Aside from Keno and limited horse racing venues, gambling is illegal in the “Good Life” state and has been so for years. Ironically though, there’s a state sanctioned shell game taking place down in the capital city every day. It’s a high-stakes game of chance designed to make sure that “the house” wins every time. Only in this case, “the house” is the “state house”, the biggest losers are too often public safety and crime victims, and the “shell game” is “Good Time early release” for violent and repeat offenders.
“Good Time” is essentially a complex mathematical equation that automatically chops violent offenders’ prison sentences (for offenses such as murderer, robbery and rape) in half the first day they walk in the door of the correctional facility.
It’s a shell game wholly intended to save the state money and (in the opinion of many police officers and victims) confuse the public.
To understand how “Good Time” works, you first have to understand how criminal sentences work in Nebraska.
Imagine you are the victim of a violent crime.
You cooperated with the police. You testified in court. You endured brutal cross-examination by the defense attorney. The judge ultimately found your attacker guilty and now you sit in the courtroom and await the sentence.
The Judge rules, “I sentence you to a minimum 7 years and a maximum of 10 years in prison”.
You pump your fists in celebration and think to yourself, “Wow, that’s a lot of prison time!”
But wait…you need to understand that in Lincoln, the words “minimum” and “maximum” do not mean the same thing as they do in the Webster’s Dictionary.
In Lincoln, 7 to 10 years really means 3.5 to 5 years in prison, sometimes even less.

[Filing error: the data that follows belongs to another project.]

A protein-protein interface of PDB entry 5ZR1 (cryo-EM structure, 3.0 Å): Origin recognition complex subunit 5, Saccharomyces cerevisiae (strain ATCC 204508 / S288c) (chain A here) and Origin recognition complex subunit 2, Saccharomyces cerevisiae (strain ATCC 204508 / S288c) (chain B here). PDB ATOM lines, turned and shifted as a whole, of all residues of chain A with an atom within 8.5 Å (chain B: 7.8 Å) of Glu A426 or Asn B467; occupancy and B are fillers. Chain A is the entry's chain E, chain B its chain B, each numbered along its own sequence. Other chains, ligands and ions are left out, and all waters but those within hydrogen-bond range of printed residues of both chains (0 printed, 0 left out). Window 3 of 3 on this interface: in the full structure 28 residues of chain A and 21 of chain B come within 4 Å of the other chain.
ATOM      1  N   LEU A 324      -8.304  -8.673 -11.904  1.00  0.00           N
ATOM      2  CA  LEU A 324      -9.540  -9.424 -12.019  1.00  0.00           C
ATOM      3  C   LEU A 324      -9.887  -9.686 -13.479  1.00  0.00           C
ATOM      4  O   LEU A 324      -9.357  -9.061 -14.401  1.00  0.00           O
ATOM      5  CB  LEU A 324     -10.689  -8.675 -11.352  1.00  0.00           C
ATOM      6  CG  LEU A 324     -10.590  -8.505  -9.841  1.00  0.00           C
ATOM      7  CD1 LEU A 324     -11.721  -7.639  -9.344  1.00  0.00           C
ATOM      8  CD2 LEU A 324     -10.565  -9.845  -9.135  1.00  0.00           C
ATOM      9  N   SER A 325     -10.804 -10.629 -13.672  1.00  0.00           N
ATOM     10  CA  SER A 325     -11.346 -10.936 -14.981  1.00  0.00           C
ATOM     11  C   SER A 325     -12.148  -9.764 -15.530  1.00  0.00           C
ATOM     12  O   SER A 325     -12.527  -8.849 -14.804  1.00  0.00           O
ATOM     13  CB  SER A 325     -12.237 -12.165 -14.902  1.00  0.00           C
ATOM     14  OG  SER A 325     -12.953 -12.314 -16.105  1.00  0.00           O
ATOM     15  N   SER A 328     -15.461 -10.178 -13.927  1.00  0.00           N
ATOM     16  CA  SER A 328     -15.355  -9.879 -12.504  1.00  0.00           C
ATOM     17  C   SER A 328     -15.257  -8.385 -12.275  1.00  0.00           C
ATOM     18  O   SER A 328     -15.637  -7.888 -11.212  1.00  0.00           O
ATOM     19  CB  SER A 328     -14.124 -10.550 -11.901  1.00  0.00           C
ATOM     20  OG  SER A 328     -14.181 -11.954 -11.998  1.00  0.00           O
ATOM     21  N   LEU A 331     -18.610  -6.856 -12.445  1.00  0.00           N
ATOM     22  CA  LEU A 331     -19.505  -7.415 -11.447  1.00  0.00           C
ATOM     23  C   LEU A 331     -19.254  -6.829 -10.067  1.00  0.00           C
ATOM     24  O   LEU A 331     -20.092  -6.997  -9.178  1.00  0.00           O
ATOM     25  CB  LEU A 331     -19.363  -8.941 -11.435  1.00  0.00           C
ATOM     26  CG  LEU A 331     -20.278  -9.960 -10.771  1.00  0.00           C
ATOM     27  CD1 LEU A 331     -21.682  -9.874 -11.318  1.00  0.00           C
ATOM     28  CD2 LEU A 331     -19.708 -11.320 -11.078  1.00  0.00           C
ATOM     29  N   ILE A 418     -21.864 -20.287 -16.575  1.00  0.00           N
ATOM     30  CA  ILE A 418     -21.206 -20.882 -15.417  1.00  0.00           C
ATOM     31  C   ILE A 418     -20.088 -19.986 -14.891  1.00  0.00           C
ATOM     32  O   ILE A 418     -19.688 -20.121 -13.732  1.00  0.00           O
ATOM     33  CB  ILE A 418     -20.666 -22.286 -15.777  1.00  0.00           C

For purposes of easy visualization, imagine minimum and maximum prison sentences as thick, long tubes of stinky expired Braunschweiger meat that a convict must eat as punishment for his crimes.
Now, imagine you are looking from the perspective of the criminal being sentenced.
For your crimes, the judge has orders you to eat “at minimum 7 inches, to a maximum of 10 inches of disgusting Braunschweiger”.
Pretty gross, right? (If you happen to be one of the ten people in the world that actually likes Braunschweiger, insert your least favorite food here.)
You and the retched tubes of Braunschweiger are then handed off to the Nebraska Department of Correctional Services (NDOCS) which responsible for making sure you choke down the prescribed amount.
As you sit down at the prison table (knife in one hand, fork in the other) your stomach churns as you stare at those two plump, sweating tubes of nastiness. Suddenly, in walks Bob Houston (NDOCS Director) and for some reason he’s carrying a meat cleaver.
Suddenly he chops the maximum 10 inch tube of meat in half and says “the Good Time laws dictate you will never have to eat more than 5 inches…”. He then turns and lops the minimum 7 inch tube of meat in half and says, “…but once you eat at least 3 and a half inches, you can request to eat no more and be released.”
“But Mr Houston..” you say “I don’t understand. I just sat down at the table and I haven’t even been *good* yet.”
Houston replies, “It doesn’t matter, but if by chance you actually are *good*, state laws will allow you to eat even less.”
Not a bad deal for you ehh?
Aside from one of the very few offenses that carry a mandatory minimum, sentence “Good Time’s” impact on prison sentences (even for offenses such as rape, murder, robbery and felony assault) is literally just that simple.
Once you serve half of your minimum sentence you are eligible for early release via parole. Once you serve half of your maximum sentence you automatically “jam out” of prison and you are scott free.
There really is no “minimum” and “maximum” at all.
It doesn’t exist.
Even if the minimum and the maximum are the same flat number of years.
And even if you weren’t “good” while in prison.
Stay tuned for part 2.
It only get’s worse and you will likely start to achieve an even greater understanding of why Omaha cannot seem to get a handle on the violent crime that we constantly face.
Additionally, you will learn even more about this high stakes Lincoln “shell game”, and why the “winner” is designed to always be the state budget and why the losers are too often innocent victims and sometimes even the offenders themselves.